Mining Nickel From Plants Is Possible & Could Cut CO2 Emissions

I had a friend who shared an interesting article from with me. The article asked this question:Can plants that absorb minerals from the soil replace mining?“It’s an interesting idea. We eat plants every day for their mineral content, but are we actively growing plants that contain huge amounts of metals like nickel and extract that metal for industrial purposes? That’s agricultural mining.”

The article pointed out that miners have this saying: If it cannot be cultivated, it must be mined. However, mining is devastating to our planet and our environment. If we want to solve this, we need to use renewable technology that depends on getting more and more of these minerals and minerals from the earth. It sounds like a vicious cycle – and it is – but the idea of ​​growing plants specifically to absorb minerals through the soil is very innovative.

That’s what agricultural mining is. Share the article, a video from Bloomberg which explored whether or not agricultural mining would be scalable enough to reduce traditional mining practices. The video showed that the demand for minerals is rising more and more, especially in the year following the outbreak of the epidemic. Everything from home appliances to manufacturing electric cars to building bridges or highways requires metal.

Nickel mining has been increasing since the early 2000s, mostly due to the economic boom of China. The rise of electric vehicles is also playing a major role in the demand for nickel.

The video also indicated that for the past 30 years, researchers from all over the world have been following agricultural mining. Agricultural farming, also known as plant mining, is simply the cultivation of plants that can store minerals such as zinc and then harvest them later. Researchers have worked to recover zinc, rare earth elements, and even cobalt using these methods.

The video noted that mining has many devastating effects on the environment, from acid rain to air pollution. In 2020, Elon Musk announced that Tesla was researching sustainably mined nickel. Yvonne Yu Lee with Bloomberg News He noted that nickel, not steel, has the highest density of carbon dioxide emissions.

“You might think that steel is the most polluting metal when it comes to carbon dioxide emissions intensity, but in fact nickel has the highest carbon dioxide density of all metals. The average carbon dioxide emissions per ton of metal for nickel production is about 18 tons. of carbon dioxide per ton of metal.

Nickel processing, smelting, and refining also results in the highest carbon dioxide emissions from the mined metals. Lee noted that the mining industry is trying to focus on making nickel mining more sustainable. She cited the example of plants using renewable energy and hybrid systems as a fuel source. However, the mining industry as a whole is very slow compared to other industries.

Mining is just a very energy-intensive activity. As mentioned in the video, if there is a mine with 1% copper, 90% of the material will be waste.

The video also gave an interview to Dr. Anthony van der Ent of the University of Queensland, who is one of the principal researchers in the field of agricultural mining.

“Accumulators are a rare group of plants that have an extraordinary ability to accumulate very high concentrations of certain minerals in their live shoots, even in their leaves. We know about 700 of them occurring worldwide.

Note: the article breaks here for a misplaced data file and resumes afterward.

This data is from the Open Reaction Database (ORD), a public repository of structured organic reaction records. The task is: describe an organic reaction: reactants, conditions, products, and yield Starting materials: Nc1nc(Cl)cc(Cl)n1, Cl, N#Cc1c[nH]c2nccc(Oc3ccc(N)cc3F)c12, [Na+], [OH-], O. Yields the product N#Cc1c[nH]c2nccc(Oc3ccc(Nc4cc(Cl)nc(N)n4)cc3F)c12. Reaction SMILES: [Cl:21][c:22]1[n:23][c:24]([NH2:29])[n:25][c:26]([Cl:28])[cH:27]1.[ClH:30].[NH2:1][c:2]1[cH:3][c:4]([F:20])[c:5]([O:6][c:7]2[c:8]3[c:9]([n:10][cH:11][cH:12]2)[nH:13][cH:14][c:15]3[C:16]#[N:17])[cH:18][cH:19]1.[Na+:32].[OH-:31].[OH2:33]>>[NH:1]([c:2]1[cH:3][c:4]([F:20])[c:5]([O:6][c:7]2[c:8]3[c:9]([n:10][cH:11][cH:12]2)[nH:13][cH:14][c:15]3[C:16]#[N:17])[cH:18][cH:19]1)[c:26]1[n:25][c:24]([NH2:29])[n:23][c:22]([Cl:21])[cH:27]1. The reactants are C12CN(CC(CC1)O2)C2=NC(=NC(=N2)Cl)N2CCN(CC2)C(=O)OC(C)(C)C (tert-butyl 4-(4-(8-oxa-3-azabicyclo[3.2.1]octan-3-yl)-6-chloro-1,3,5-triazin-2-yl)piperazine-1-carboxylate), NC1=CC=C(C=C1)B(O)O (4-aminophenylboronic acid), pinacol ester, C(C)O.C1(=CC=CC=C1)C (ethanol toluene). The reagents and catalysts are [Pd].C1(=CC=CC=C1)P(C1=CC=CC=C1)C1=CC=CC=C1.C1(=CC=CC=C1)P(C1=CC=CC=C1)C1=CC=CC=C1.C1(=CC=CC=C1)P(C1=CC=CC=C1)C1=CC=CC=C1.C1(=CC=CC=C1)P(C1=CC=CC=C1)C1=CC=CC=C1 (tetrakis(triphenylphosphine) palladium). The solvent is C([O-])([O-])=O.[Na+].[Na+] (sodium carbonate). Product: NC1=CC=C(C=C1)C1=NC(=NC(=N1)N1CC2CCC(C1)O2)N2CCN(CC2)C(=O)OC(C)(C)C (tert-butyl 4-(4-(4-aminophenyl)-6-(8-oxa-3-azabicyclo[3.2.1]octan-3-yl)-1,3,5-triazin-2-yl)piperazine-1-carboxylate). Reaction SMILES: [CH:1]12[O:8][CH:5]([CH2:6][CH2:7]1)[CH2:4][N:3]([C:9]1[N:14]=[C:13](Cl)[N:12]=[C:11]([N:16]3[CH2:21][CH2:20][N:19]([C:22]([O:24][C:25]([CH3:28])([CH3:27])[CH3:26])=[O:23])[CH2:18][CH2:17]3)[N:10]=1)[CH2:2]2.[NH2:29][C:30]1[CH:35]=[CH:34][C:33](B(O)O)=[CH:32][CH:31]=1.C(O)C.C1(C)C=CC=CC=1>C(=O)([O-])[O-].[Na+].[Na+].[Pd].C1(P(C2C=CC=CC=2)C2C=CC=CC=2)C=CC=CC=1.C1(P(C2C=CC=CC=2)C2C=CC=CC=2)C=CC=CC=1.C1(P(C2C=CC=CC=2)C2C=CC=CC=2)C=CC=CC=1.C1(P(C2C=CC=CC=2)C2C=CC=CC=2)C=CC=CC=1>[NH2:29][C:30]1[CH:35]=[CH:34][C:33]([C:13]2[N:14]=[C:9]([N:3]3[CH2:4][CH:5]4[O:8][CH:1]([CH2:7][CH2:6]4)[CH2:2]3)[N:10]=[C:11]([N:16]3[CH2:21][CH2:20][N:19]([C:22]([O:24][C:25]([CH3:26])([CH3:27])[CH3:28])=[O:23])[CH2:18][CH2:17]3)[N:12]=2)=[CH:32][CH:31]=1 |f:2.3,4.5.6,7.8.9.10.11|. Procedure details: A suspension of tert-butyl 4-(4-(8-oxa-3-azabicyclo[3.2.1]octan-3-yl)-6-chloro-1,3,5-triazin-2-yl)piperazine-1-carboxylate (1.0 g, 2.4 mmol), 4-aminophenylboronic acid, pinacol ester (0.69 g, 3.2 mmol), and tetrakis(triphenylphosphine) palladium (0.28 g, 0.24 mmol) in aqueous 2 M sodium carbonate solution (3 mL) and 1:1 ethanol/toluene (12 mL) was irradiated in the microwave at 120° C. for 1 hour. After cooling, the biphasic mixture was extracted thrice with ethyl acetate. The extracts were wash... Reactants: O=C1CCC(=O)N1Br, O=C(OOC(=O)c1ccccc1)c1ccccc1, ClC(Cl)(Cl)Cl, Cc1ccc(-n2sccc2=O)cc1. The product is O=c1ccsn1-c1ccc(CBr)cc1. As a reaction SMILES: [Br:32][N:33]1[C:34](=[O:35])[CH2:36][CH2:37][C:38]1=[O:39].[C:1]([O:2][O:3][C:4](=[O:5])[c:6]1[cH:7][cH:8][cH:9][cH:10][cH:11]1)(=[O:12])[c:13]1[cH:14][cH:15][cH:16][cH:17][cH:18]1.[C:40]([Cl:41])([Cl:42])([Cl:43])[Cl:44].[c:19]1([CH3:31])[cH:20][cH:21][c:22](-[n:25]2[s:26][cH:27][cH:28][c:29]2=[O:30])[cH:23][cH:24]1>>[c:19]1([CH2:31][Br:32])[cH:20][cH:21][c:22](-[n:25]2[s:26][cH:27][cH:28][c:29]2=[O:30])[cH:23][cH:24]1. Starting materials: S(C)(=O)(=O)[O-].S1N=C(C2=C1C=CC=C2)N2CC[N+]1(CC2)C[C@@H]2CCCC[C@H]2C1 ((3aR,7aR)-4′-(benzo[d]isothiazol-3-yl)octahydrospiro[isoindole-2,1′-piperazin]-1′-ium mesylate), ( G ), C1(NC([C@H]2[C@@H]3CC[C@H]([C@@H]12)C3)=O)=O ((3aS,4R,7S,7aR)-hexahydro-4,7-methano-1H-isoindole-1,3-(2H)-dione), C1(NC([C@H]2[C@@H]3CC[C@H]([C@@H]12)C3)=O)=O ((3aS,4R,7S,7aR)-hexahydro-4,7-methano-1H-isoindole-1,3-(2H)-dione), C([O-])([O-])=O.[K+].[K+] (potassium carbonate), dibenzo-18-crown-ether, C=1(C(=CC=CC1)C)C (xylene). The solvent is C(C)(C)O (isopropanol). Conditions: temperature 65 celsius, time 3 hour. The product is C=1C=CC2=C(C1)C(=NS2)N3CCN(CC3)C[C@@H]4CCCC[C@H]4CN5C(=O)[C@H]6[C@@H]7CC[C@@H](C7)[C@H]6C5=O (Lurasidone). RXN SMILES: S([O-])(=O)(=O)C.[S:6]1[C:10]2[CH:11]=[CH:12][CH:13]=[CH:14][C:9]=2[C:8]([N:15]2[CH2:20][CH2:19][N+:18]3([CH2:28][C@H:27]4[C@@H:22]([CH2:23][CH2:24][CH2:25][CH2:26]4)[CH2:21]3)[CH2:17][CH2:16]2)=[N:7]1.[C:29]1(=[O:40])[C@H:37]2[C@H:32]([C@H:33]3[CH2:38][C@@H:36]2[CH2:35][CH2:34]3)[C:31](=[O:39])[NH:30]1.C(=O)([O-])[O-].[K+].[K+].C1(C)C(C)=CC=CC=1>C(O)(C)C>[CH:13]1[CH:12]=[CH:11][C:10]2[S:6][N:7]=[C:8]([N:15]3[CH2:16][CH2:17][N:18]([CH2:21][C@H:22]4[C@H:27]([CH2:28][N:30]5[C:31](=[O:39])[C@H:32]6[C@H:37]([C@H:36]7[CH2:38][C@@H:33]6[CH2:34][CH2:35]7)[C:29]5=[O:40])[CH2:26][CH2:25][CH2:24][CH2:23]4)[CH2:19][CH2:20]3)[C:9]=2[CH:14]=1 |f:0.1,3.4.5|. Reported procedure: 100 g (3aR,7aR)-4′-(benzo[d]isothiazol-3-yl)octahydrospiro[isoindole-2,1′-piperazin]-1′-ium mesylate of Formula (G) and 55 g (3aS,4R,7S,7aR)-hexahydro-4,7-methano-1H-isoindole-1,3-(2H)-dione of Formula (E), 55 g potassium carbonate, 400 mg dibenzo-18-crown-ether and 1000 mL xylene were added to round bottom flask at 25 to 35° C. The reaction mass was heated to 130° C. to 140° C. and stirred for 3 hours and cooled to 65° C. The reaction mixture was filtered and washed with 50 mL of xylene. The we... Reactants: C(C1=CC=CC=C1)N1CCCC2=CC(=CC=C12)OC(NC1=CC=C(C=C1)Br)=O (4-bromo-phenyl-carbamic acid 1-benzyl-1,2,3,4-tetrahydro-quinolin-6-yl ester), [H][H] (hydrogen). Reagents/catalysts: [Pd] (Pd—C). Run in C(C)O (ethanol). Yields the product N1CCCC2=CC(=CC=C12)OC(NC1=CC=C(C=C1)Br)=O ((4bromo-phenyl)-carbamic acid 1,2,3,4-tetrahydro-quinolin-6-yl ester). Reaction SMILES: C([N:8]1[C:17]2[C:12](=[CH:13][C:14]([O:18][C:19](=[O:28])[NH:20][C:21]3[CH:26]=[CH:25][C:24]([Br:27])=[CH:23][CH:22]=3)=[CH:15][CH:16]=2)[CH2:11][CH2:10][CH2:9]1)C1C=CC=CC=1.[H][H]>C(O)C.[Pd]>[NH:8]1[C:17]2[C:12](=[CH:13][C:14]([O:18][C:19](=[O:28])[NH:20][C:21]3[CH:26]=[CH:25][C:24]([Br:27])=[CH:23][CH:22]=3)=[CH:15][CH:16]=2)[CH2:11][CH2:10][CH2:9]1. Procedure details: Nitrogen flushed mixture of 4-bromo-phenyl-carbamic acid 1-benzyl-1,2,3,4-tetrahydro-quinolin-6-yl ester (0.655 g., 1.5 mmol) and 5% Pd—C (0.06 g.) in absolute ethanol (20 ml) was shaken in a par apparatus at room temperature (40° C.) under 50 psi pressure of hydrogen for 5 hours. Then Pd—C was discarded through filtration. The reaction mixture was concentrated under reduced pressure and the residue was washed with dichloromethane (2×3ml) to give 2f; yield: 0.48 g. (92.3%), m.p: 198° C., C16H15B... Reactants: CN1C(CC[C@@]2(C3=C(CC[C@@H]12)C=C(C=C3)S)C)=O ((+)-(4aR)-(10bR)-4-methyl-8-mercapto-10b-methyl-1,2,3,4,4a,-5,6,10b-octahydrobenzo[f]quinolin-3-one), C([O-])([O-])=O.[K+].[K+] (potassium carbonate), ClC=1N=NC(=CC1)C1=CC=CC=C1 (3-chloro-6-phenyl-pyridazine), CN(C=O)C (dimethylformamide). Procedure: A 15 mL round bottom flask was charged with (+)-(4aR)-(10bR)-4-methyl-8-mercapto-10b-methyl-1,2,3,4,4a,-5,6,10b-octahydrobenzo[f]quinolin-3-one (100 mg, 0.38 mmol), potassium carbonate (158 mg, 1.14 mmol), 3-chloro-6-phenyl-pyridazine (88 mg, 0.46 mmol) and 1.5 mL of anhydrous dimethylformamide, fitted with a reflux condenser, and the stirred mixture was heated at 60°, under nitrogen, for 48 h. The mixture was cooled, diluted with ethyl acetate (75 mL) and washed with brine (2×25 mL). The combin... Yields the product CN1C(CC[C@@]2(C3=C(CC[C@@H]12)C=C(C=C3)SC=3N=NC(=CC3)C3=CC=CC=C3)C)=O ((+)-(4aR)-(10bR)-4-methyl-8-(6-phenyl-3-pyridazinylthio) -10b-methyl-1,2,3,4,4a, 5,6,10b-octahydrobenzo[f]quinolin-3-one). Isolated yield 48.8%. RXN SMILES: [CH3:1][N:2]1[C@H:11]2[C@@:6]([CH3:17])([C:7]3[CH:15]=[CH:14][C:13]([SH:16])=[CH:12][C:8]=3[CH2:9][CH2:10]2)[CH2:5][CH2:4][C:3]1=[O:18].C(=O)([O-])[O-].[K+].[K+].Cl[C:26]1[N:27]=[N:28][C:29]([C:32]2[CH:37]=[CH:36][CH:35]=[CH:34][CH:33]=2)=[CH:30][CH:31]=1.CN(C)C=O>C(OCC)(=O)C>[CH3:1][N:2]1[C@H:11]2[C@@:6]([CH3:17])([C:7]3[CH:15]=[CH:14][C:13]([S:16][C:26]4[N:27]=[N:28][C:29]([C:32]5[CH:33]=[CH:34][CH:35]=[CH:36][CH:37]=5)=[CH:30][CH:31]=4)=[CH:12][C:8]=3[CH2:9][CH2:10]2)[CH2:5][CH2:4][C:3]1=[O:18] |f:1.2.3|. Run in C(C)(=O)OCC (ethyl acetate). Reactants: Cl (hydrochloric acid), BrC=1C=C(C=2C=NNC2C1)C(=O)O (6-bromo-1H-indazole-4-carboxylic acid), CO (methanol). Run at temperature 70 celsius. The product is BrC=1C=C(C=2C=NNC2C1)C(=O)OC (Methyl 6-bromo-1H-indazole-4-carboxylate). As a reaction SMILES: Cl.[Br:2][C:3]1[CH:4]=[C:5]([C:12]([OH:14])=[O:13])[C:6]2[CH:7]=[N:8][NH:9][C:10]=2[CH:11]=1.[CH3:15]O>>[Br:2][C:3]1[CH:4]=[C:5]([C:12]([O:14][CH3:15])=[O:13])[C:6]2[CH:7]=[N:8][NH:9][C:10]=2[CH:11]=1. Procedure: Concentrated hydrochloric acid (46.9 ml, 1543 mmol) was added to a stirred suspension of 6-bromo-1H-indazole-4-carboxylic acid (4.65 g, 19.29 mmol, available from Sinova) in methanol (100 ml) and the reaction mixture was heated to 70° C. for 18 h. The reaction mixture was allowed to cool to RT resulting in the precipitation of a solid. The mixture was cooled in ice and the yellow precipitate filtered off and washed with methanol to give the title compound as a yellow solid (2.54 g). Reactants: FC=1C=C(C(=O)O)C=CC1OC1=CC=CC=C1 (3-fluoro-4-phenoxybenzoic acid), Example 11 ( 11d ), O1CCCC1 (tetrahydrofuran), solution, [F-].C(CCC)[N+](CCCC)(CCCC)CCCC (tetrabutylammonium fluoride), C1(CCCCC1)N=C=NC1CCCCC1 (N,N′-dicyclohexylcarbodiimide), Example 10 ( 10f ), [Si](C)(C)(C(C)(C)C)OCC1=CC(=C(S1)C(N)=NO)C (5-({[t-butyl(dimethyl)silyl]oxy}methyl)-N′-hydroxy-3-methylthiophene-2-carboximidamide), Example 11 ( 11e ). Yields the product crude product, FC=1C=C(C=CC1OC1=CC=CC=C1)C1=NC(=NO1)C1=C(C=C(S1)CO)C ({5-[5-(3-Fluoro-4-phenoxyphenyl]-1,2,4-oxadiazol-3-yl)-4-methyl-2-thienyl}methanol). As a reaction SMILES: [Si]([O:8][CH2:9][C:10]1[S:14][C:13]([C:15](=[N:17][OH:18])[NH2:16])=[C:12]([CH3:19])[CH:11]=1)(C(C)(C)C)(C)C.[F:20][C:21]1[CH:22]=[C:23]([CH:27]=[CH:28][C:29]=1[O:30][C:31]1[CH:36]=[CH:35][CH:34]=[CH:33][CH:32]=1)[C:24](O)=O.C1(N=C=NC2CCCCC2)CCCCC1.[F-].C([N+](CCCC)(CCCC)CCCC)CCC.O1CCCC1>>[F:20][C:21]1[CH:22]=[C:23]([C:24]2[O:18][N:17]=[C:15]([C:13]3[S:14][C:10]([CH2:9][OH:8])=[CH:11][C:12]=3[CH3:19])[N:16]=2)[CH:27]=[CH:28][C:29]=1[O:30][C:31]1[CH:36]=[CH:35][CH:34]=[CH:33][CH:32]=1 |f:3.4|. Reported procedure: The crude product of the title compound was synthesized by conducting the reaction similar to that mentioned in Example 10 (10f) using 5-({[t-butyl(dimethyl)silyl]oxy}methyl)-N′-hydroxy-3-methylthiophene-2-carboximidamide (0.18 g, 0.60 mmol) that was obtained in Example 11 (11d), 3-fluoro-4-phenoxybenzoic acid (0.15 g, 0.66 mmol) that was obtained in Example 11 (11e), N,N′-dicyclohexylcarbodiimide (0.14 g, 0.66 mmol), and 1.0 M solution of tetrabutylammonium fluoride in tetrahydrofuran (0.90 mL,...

Most of them are known for nickel-500 or so. We know the excessive accumulators of a whole host of different metals, including thallium, zinc, copper, cobalt, and manganese. But we keep discovering more of these plants wherever we do our research.

“So there are about 350,000 plant species around the world, and we think there’s more over-accumulation waiting to be discovered.”

How do these plants accumulate minerals? An excessive nickel plant literally consumes the metal from the soil through its roots. The mineral is then stored in the skin of its leaves or biomass. Once the plants are harvested, the biomass is then dried and burned. Ash from burning plants is ready to be processed to create a bio-ore. Then the nickel is recovered from the bio-ore.

The ash contained up to 20% nickel, which is more than any nickel ore found on Earth. Share the video exactly how it is processed or extracted from the ashes. The video also shows details about the plants and how they are raised and grown. These plants are also used to decontaminate contaminated soil that contains massive amounts of lead, zinc, or other metals. One of the plants featured in the video has leaves that can contain up to 4% nickel in dry weight. Burning plants uses energy, but the team’s tests found that the overall agricultural mining process uses far less energy than traditional mining procedures.

You can watch the full video here.

I think this is a great way to recover minerals (and minerals) that are used for industrial purposes as well as other purposes such as health or medicine. I think we need a company that will do what the automaker Tesla did until they figure out a way to scale agricultural mining. This could revolutionize the mining industry while also helping to remove soil contaminated with metals such as lead. We will be watching what happens in this sector and if at some point the cost becomes competitive with traditional mining on a decent scale.

Do we appreciate the originality of CleanTechnica? Consider becoming a CleanTechnica Member, Supporter, Technician, Ambassador – or Patreon Sponsor.


Do you have a tip for CleanTechnica, want to advertise, or want to suggest a guest on our CleanTech Talk podcast? Contact us here.

Leave a Comment